Art and War

The attack on Paris on Friday, November 13th, literally shook the world. Escalated violence with these recent attacks on Paris, Beirut, and Baghdad reminds me of Picasso’s famous piece – ‘Guernica.’

He made it in 1937. This painting is Picasso’s reaction to the Nazi attack on Guernica, a village in Spain where many innocent lives were lost.

Guernica is a rather chaotic painting, painted in black and white. The lack of colors intensifies the horrific images of the painting. It clearly is a war painting, but there is no actual representation of its fight or weapons except for a broken sword. Everyone in the painting is either dead or suffering. Animals and humans stand together in agony, all faces filled with dread. The most disturbing image on the far right is a woman wailing who holds a dead child and the wounded horse in the center. The plain electric light bulb is the only sign of the modern era. This painting is filled with heavy symbolism. There are multiple contradicting interpretations of Guernica. But even for someone who doesn’t understand the signs and symbols, Guernica induces a sense of grief.

Guernica falls under a genre called cubism that Picasso and Braque pioneered. After the invention and development of photography, paintings faced a real challenge. With the availability of machine-made accurate images and copies of artwork’s uniqueness, paintings were challenged as a response to this problem, modern art from many turns. This gave birth to Impressionism which preceded cubism. Impressionism basically focuses on the viewer. It depicts things not as they are but as the artist views them. Artist’s Perspective is given utmost importance. Cubism further extended this tussle between the viewer and the view and reduced the external reality to geometric shapes. Cubism allowed multiple and simultaneous viewpoints in one image. It simplified nature and humans to a few blocks of geometry.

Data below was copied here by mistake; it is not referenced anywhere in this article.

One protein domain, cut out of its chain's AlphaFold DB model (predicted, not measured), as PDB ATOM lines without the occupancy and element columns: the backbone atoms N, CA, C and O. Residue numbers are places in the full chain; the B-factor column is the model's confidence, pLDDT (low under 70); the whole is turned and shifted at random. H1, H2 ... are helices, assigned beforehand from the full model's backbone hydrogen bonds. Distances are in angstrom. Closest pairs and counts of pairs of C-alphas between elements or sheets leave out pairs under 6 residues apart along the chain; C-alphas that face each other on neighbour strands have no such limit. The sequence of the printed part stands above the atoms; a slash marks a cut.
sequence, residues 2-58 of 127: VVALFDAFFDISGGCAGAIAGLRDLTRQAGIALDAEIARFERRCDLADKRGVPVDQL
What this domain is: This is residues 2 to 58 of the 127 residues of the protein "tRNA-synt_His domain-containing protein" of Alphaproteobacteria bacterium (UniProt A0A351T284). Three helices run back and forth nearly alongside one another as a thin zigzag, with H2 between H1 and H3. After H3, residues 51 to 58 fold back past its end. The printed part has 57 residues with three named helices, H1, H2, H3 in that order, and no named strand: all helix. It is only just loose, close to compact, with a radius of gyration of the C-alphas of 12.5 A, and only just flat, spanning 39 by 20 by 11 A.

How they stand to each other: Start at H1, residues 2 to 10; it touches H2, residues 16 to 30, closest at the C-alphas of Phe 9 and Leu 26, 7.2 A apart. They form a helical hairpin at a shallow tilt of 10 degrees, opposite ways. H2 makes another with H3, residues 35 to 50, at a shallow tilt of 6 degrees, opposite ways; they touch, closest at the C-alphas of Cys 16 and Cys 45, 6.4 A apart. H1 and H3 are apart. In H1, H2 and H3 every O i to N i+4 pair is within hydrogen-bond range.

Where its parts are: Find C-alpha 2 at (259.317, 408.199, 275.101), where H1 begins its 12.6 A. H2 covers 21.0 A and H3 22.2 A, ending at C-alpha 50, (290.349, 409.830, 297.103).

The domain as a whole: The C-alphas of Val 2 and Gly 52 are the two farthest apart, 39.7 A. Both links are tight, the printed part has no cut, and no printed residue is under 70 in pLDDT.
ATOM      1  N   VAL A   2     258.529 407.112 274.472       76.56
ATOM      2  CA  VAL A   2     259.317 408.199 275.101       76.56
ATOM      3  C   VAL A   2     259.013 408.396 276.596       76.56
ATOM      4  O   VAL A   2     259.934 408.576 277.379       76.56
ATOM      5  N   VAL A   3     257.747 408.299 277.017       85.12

Picasso said, ‘painting is just another way of keeping a diary.

Any form of art is nothing but a message from its creator. One can use different modes to express oneself. The message can be interpreted differently by different people. But unfortunately, many don’t recognize painting for its true nature. When someone says ‘painting,’ a pretty landscape with lots of colors comes to mind. A painting is expected to be pleasing to the eye. With this bias, many cubism or abstract artworks are denounced to be simplistic and sometimes downright ugly. A painting can be considered successful if it can affect the viewer’s emotions or thoughts in any way. A painting is different from a showpiece because it’s not just a pretty thing on the wall; it represents someone’s version of reality and enables you to create your own.

Guernica initially confuses you, then it scares you and leaves you hopeless and bitter. It is exactly what happens during wartime. The initial confusion stage has now ended in this war against terrorism, and the world is scared beyond measures. The war is not just against terrorism but many forces like neo-imperialism, inequality, and intolerance. We’ll need all weapons at our disposal, and neglecting something as important as the art will be a grave mistake.

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